Not a record review per se, but I wrote an essay about last year’s highly-touted Run the Jewels 2 over at Cahoots. I initially found the album to be a little off-putting, and it is indeed an abrasive, at times exhausting listen, but I’ve grown to be pretty impressed with its raw power. It’s not nearly as precise or as well-argued at a great Public Enemy record, but it does offer some unique narrative possibilities of its own, which is what my essay is about.
Though the year is still young and I’ve only heard a handful of new records, I can already say with no small amount of confidence that 2015 will yield at least a couple of deep and significant albums; in fact, both of them are out in stores now. One, Bettye LaVette’s Worthy, I have already written about. I actually wondered, upon reviewing it, if it might remain my top new release of the year, even come December’s list-making season, but now I’ve played Rhiannon Giddens’ amazing album Tomorrow is My Turn on high volume, and I’m not so sure.
Giddens is a co-founder of the Carolina Chocolate Drops, and for that she already has a secure legacy; hers is a gift far too great to be constrained by a group, however, and her debut solo album is at once more expansive and more personal than any CCD album could ever be; it’s also riskier and, to be perfectly candid, much better. If there is any justice in the world the album will make her a huge star.
It’s a soulful album that takes on country, Appalachian music, old-school R&B, torch songs, and blues by turn, often twisting and tweaking conventions and taking the songs in unexpected directions: If you have heard her righteously funky, beatboxed version of “Black is the Color of My True Love’s Hair” then you know what I mean. That will likely remain one of the most joyous and addictive songs of the year, but it’s arguably not the best thing here. The title song is a vocal showstopper for its depth, its elegance, its cool; the Odetta number “Waterboy” is a vocal showstopper of another kind, loose-throated and brazen in its desire. But everything here is excellent, everything here is somehow tough and tender at the same time—all perfectly befitting a record of songs associated with female singers and songwriters. She so makes these songs hers, and she so gels them into their own emotional journey, that this feels very much like a Rhiannon Giddens joint, not a “covers album.” And on that level, it certainly earns comparison to the interpretive mastery of the LaVette album.
I should say that Tomorrow is My Turn is also easily the best-sounding T-Bone Burnett production in years—like, a decade. The studious nature and muddy sound he’s favored ever since Raising Sand are is gone, replaced by something really warm and vibrant and kinetic when it needs to be—a tremendously welcome surprise.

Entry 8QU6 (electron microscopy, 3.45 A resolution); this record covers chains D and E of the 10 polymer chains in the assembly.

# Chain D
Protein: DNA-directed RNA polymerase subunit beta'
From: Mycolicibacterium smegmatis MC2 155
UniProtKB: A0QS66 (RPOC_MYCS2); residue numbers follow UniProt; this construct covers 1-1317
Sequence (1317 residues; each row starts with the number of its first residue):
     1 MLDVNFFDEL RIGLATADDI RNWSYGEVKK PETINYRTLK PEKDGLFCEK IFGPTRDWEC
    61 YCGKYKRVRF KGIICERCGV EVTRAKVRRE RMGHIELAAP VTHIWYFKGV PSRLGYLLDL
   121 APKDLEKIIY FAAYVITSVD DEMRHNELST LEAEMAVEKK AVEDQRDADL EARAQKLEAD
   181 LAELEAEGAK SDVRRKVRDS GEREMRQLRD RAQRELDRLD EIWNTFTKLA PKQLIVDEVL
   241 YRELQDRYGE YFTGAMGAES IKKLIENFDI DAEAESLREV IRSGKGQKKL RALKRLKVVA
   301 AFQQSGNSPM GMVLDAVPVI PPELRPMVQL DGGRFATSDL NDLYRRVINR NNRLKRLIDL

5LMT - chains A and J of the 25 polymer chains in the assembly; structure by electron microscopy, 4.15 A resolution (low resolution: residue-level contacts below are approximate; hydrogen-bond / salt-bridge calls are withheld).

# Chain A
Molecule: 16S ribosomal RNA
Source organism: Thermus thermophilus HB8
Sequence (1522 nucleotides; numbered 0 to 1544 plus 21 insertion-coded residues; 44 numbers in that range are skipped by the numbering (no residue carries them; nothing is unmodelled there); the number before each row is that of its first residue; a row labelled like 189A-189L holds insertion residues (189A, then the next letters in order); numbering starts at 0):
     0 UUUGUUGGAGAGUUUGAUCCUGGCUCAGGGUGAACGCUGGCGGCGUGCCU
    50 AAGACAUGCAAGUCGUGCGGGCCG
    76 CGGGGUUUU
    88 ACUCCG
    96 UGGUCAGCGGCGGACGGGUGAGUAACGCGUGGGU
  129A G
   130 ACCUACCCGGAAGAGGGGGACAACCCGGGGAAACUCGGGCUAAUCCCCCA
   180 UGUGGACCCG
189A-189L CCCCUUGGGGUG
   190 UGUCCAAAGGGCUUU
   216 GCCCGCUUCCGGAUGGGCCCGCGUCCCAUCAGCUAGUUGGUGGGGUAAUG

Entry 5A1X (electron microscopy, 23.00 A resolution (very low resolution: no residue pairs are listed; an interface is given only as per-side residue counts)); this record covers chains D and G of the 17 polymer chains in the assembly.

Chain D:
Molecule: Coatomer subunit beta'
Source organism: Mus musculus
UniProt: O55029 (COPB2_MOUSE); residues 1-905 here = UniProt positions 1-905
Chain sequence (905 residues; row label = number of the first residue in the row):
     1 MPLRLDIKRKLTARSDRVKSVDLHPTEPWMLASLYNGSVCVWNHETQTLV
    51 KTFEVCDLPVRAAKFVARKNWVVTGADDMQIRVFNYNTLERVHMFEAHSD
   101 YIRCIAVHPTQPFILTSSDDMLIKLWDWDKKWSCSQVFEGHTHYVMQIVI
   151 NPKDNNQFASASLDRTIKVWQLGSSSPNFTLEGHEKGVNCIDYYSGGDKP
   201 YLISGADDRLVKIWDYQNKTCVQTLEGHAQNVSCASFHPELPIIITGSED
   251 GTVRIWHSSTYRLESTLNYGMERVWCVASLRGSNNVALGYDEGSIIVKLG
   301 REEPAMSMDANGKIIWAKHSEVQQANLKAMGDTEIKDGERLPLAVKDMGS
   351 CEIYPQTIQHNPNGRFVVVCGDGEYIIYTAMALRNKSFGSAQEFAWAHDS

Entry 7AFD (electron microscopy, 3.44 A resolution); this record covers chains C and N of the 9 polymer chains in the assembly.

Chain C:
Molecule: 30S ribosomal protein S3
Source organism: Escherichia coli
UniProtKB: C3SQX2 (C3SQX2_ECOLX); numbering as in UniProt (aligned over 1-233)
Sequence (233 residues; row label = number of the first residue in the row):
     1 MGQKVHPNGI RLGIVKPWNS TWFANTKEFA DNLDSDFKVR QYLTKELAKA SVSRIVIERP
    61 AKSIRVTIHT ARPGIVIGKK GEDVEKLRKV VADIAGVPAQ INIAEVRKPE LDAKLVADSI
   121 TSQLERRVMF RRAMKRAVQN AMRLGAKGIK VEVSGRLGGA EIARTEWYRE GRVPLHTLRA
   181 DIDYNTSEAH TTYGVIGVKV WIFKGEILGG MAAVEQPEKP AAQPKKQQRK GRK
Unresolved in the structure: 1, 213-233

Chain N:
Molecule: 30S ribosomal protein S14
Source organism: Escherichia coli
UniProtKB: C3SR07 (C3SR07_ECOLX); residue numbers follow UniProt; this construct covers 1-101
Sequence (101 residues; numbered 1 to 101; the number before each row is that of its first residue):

So there are those two albums, and there’s Shadows in the Night, which I honestly find to be most moving in its evocation of classic saloon balladry, in its treatment of standards as folk songs, and in the great romance and allure of its weariness; it’s a sad and broken album but not a dismal or alienating one. There’s comfort in Bob’s crooning.
And what else have I been listening to, besides? A few other records worthy of mention:
- Gretchen Peters’ new album Blackbirds is most beautiful—stark and soulful country that finds tremendous depth and color in its songwriting and performances. It’s a record about death, endings, finality, and it’s appropriately sober and haunting, but there’s also much empathy and tenderness on display.
- I quite like the new Pop Staples album, Don’t Lose This, which is obviously a posthumous release but doesn’t play as ghoulish as those albums often do, even though it does have several songs that fumble toward mortality. It’s actually a very warm, amiable, and soulful record, with a lot of welcome vocal time for Mavis and some excellent kit work from Spencer Tweedy.
- Finally, and like everyone else, I’m happy to have Sleater-Kinney back, and am enjoying No Cities to Love for what it is: Not a comeback but a righteous and addictive rock-and-roll continuation.
Over at Cahoots, I shared a few reflections on the new Dylan– sort of a review and sort of not. It’s a little different from what I normally do, I think it’s fair to say, and my aims in writing it were to conjure some of the record’s broken, late-night vibe while also highlighting the ways in which Dylan treats standards and Sinatra numbers as folk songs– just as surely as he did with “Mannish Boy” and “Delia’s Gone,” just as surely as he did with “Have Yourself a Merry Little Christmas.” Those are the two things I like most about the record, which is really quite alluring in its own modest way.
The new album from Bettye LaVette, called Worthy, is deep, funky, and addictive– maybe the first really significant release of 2015, and likely to be one of its greatest treasures. (I like it even more than I like Rhiannon Giddens’ album, which is out next week– and I like that one a lot.) I wrote a review of Worthy over at In Review Online, for anyone interested.